Originally Posted by jurek
Looking for advice on night vision equipment which is practical to use in the field and still within a price range of a normal birder.
I guess you would need to specify what you mean to use it for :-)
It's also worth noting that many normal birders have invested considerable sums into alpha scopes, so you might want to be more specific about price tag.
With regard to technology, I believe the options are:
- Light amplification
- Near IR monochrome vision
- Thermal imaging
Light amplification relies on the presence of faint light sources. The advantage is that it might even give you a colour picture, if the faint light is white.
Near IR as currently implemented provides monochrome vision. It also relies on illumination, but it can be provided by pure IR emitters so that wildlife won't be able to detect it. I have a trailcam to monitor my bird feeder that has an IR mode too (not very useful for birding), but I tried it out and in combination with the LED IR flash, it provides clear monochrome photographs in a dark environment.
Thermal imaging does not need any illumination and is capable of detecting wildlife based on body temperature alone. The output usually uses a monchrome or synthetic colour picture that enables you to pick out heat sources visually. To actually identify these, you'll probably need a secondary vision system. Some devices apparently combine a conventional camera picture with the thermal image to make interpretation easier, but that might be a feature of higher-priced systems.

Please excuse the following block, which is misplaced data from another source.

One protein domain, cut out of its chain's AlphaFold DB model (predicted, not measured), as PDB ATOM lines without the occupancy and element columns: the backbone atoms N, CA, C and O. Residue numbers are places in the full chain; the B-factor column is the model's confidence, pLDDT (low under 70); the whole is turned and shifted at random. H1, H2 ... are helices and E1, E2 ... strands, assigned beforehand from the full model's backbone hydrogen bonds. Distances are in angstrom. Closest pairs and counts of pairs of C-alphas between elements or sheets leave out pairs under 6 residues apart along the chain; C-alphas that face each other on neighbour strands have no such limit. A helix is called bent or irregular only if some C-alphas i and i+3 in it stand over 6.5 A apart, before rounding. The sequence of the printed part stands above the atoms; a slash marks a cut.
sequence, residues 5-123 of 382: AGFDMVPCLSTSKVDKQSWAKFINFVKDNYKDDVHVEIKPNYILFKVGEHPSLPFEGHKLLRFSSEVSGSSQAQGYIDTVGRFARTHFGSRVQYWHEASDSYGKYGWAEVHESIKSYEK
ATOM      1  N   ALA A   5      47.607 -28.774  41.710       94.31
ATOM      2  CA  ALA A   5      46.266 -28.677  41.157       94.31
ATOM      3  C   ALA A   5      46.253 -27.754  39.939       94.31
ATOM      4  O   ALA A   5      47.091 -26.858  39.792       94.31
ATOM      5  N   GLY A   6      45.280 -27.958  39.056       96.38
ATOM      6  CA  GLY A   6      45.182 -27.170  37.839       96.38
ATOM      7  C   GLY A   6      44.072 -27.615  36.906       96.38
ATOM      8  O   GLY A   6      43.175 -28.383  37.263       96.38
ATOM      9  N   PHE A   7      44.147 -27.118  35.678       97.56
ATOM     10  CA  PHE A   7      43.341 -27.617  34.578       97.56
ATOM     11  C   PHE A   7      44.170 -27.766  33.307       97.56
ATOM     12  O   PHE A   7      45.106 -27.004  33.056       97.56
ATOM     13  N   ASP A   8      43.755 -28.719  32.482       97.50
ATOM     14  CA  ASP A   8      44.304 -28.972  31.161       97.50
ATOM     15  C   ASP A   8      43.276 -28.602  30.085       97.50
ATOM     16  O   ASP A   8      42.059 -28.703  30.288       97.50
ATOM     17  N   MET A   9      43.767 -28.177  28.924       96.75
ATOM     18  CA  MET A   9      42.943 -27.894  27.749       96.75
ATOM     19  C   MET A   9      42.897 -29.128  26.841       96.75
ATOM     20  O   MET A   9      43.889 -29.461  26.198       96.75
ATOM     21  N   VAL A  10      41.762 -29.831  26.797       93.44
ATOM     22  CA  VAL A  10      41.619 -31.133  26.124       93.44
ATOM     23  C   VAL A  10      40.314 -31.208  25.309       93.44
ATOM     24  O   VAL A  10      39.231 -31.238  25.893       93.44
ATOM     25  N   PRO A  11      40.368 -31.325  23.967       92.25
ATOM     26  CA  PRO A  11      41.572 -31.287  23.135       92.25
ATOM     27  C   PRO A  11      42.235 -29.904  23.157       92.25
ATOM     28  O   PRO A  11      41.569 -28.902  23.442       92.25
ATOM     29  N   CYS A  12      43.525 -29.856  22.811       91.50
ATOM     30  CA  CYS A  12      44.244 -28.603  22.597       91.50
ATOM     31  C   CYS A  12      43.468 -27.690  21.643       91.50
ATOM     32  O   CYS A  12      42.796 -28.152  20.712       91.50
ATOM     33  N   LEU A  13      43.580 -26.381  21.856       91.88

I have no experience with thermal imaging, but I looked at the available sets just before christmas before deciding I didn't actually need another expensive toy at the moment :-)
The device I was looking at was the Seek Thermal Reveal XR, which is the higher resolution, long focal-length variant of that brand. (It was offered for around 400 EUR at a pre-christmas sale.) I figured that maybe their next model might be good enough for birding.
Forum member Vollmeise bought a much more professional (and 10 times more expensive) thermal imager in 2017 and posted a short report here on this board. Maybe we should ask him for a long-term experience follow-up on this ... :-)
It seems the Pulsar Helion XP has a resolution of 640 x 480 pixels, which is equivalent to 0.3 Megapixels black-and-white.
The Seek Thermal Reveal XR offers a resolution of just 206 x 156 pixels, which is just 10% of that.
(So it seems thermal imager price scales linearly with number of pixels ;-)